Growing up in Elkhorn, Nebraska, Brenda Roman, M.D., associate dean for medical education, dreamed of working in a job that would let her express her creative skills. But after receiving high math and science scores on the ACT exam, Roman’s high school guidance counselor encouraged her to consider a career in medicine.
“I originally wanted to be an art teacher as I loved being creative,” Roman said. “But the more I explored medicine through volunteering at a hospital, the more I felt that it would be a ‘good fit’ in serving people.”
No one in Roman’s family had worked in medicine before, and so her journey began with no example to follow. She had hope, however, and stuck to it. A few short years later, Roman found herself in medical school at the University of Nebraska.
In the 1980s, the medical school curriculum was all lecture-based. The learning style was unappealing to Roman and, for a time, she considered leaving school. The exam process was grueling and, by today’s standards, decidedly ancient.
“I was pretty bored and discouraged by the rote memorization of the first two years of school and, in fact, considered quitting after my first set of exams,” Roman said. “Our exams all took place once a month on a Saturday morning, called ‘conjoint exams,’ as we first took the biochemistry exam for an hour, then anatomy, then physiology, then histology, etc. Having four to five different exams all on the same day was simply exhausting.”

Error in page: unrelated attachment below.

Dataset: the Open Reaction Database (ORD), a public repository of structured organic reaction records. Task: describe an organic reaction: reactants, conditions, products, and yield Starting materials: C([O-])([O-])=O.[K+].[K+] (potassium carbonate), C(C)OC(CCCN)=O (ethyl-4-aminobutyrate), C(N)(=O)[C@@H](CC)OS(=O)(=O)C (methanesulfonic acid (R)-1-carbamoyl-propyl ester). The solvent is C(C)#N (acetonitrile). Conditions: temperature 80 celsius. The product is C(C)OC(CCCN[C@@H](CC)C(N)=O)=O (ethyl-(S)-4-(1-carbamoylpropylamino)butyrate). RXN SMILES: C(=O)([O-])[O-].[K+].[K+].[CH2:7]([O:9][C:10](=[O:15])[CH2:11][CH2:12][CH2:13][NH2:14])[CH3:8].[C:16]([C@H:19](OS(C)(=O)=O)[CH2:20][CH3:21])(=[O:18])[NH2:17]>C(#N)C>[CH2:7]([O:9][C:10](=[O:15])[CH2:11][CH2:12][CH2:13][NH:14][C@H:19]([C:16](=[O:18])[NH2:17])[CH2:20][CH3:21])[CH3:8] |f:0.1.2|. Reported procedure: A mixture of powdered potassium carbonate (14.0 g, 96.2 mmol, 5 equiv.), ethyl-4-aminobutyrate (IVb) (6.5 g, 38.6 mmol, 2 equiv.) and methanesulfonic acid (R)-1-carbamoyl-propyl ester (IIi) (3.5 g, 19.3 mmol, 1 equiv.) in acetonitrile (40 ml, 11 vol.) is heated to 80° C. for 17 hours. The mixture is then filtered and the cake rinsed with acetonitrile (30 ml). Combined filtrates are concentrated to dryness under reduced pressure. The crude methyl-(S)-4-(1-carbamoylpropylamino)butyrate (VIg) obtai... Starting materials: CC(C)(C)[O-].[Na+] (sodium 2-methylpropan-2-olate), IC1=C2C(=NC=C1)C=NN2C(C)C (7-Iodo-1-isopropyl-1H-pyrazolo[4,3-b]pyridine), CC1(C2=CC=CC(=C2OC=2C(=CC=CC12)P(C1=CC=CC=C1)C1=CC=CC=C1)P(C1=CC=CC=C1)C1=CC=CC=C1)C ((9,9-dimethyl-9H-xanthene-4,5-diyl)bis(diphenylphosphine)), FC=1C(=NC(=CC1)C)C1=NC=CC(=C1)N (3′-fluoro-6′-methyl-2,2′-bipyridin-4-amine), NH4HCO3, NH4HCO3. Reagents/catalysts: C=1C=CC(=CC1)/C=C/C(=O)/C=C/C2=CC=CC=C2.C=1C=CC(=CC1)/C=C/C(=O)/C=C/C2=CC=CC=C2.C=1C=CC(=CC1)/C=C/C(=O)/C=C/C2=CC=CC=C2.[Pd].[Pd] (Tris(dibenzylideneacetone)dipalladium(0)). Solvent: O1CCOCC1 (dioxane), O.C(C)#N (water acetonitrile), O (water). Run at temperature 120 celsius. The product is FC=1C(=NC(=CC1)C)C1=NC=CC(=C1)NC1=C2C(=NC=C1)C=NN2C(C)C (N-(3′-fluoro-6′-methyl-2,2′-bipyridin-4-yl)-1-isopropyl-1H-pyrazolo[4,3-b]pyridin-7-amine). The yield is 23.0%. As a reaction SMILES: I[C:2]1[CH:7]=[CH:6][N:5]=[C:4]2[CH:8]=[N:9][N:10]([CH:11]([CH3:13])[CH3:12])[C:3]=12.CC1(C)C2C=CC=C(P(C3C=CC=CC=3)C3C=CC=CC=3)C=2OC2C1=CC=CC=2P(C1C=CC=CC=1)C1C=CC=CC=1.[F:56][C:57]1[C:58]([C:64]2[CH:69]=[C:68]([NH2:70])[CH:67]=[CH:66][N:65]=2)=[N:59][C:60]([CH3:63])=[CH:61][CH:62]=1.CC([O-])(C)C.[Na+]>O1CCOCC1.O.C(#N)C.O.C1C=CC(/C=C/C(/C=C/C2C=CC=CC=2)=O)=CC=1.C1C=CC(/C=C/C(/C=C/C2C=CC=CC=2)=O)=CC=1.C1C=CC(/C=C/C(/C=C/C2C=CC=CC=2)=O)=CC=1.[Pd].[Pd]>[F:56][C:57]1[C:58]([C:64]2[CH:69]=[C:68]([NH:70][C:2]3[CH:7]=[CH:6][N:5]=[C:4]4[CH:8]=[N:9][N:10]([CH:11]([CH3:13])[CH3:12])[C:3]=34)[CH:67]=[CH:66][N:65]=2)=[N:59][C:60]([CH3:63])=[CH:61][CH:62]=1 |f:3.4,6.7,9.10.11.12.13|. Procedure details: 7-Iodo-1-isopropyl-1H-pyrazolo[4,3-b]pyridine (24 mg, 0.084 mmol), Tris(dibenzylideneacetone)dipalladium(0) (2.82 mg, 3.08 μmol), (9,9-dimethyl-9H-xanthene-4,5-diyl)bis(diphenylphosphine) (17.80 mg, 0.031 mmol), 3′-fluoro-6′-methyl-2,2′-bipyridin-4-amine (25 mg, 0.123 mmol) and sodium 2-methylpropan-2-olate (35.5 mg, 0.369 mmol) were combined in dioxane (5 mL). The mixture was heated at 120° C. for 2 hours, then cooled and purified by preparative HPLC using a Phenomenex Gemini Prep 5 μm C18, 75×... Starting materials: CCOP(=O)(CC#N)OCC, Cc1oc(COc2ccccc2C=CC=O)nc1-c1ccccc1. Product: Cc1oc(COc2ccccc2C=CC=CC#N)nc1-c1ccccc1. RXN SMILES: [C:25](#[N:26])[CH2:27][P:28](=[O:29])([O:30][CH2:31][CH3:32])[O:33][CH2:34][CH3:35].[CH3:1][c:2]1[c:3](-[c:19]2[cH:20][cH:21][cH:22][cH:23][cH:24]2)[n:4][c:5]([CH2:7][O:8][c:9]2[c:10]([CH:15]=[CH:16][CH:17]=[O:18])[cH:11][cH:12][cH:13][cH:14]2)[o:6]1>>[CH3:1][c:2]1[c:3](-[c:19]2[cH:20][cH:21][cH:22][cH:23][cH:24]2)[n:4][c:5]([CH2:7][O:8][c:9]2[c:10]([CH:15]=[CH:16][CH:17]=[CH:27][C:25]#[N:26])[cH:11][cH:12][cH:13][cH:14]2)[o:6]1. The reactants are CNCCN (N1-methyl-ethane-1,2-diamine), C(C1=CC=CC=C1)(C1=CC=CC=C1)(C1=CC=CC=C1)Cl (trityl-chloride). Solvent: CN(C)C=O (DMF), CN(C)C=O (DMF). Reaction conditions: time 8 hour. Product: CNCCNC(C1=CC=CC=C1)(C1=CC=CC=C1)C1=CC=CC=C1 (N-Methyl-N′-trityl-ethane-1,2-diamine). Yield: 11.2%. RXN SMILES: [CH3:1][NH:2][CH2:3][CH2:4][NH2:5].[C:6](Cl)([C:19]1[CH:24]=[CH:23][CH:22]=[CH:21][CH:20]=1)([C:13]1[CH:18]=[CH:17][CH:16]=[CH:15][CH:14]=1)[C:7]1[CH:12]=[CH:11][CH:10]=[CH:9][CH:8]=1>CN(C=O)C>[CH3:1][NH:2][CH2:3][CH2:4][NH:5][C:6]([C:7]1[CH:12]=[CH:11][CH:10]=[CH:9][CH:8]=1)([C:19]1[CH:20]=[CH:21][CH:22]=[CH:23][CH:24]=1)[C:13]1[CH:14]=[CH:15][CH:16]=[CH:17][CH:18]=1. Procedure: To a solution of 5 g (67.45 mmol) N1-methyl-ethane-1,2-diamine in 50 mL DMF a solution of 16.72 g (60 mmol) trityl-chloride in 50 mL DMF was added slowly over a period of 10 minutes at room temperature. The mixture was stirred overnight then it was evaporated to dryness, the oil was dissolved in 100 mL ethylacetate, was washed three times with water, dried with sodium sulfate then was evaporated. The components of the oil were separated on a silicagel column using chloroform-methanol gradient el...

She did well on the exams, except for the one she tried to cram for—biochemistry—which she “bombed” and decided to adjust how she studied so that her medical school experience would be more engaging. It was fitting with advice Roman had been given — never quit on a bad day.
Far more engaging than the exams were Roman’s clinical rotations. She found that she truly enjoyed rotating in family medicine at a rural hospital in Nebraska.
“The 30-bed hospital housed me in an apartment in its basement, so I was the first person who got called to the emergency room — the family physician lived just a couple blocks from the hospital — and I was able to first assist in surgeries, etc., as I had already had the core rotations in medical school,” Roman said. “It was fantastic. More than anything, that solidified my emerging professional identity as a physician.”